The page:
Real-time coupled multielectrode array sensor probes were used to measure the localized corrosion rates for Type 1008 carbon steel, Type 110 copper, and Type 316L stainless steel in simulated seawater under creviced and exposed conditions. The maximum localized corrosion rate, for the carbon steel probes measured under a crevice, was 10 to 25 times lower than that measured under exposed conditions; the localized corrosion inside the crevice was found to be in the form of pitting corrosion. The maximum localized corrosion rate for the stainless steel probes was similar to that measured without a crevice. The similarity of the localized corrosion behavior, with and without a crevice for the stainless steel probes, was attributed to the relatively large gap of crevice (0.089 mm) that was not tight enough to have a significant effect on the corrosion. An exposed large electrode, made from the same wire as that of the carbon steel probe electrodes, was placed near the probes and in the same solution, in order to simulate the metal surrounding a creviced area. The corrosion potential of the creviced probe was found to be higher than that of the exposed large metal electrode. When the creviced probe was coupled to the large metal electrodes in the simulated seawater, its corrosion rate decreased essentially to zero, and the sensing electrodes of the creviced probe were cathodically protected by the exposed large electrode.


Crevice corrosion is one of most common types of localized corrosion that cause metallic equipment and engineering structure failures. The online and real-time measurements of crevice corrosion play an important role in corrosion control and mitigation. However, there are only a limited number of methods that can be used to quantitatively measure the propagation rate under crevices. Coupled multielectrode sensors (CMAS) have been recently used as in situ and online monitors for nonuniform corrosion, including localized corrosion?such as pitting corrosion?in cooling water pipes of chemical plants and other laboratory and field systems. Some of the CMAS applications include quantitative and real-time localized corrosion monitoring for cathodically protected systems, coated metal components, metals in concrete, metals in soil, and metals in low conductivity waters. In the present work, coupled multielectrode corrosion probes were used as an online tool for measuring the propagation rates in simulated seawater for Type 316L stainless steel (UNS S31603), Type 110 copper (UNS C11000), and Type 1008 carbon steel (UNS G10080). The measurements of localized corrosion rates under exposed conditions for these metals were also conducted, for comparison.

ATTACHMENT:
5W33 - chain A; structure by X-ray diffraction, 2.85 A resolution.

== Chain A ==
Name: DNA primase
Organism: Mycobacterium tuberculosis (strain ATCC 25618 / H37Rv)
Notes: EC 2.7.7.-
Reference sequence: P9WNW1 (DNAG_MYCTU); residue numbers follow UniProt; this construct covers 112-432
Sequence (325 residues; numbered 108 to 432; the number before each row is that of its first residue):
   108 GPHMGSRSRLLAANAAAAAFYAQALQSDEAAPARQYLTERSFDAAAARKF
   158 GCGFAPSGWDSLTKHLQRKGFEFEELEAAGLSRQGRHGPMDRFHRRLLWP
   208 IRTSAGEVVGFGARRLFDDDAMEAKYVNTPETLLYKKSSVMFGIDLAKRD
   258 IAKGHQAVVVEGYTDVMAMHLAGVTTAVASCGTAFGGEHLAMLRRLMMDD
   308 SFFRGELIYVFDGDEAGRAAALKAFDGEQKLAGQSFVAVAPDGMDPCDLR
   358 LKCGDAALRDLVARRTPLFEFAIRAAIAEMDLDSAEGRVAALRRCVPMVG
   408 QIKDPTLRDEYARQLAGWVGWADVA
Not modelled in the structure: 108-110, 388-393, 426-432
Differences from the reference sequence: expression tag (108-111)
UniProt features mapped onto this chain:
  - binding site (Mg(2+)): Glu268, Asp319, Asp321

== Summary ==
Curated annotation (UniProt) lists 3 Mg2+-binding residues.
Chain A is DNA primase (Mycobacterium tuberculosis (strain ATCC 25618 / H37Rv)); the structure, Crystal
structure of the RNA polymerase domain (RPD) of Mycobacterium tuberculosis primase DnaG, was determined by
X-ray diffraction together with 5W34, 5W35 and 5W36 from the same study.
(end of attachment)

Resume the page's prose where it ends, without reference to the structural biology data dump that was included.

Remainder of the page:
Coupled multielectrode sensors were used in the experiment. Figure 1 shows the principle of a coupled multielectrode corrosion instrument, which couples the multiple sensing electrodes of the probe to a common joint through small resistors. Under a non-uniform corrosion condition (e.g., localized conditions), some of the electrodes corrode in preference to others and, therefore, dispersion in the measured currents from the sensing electrodes can be observed. Thus, the multiple electrodes in the probe simulate a single piece of metal. If the sensing elements are sufficiently small, so that separation of anodic and cathodic reactions between the different electrodes can be assumed, the maximum localized corrosion rates can be obtained directly from the measured current densities from these electrodes:

CRmax = (1/e)Ia maxWe /(FpA) (1)

Where CRmax is the calculated maximum penetration rate (cm/s), e is the current distribution factor (fraction of the electrons produced on th

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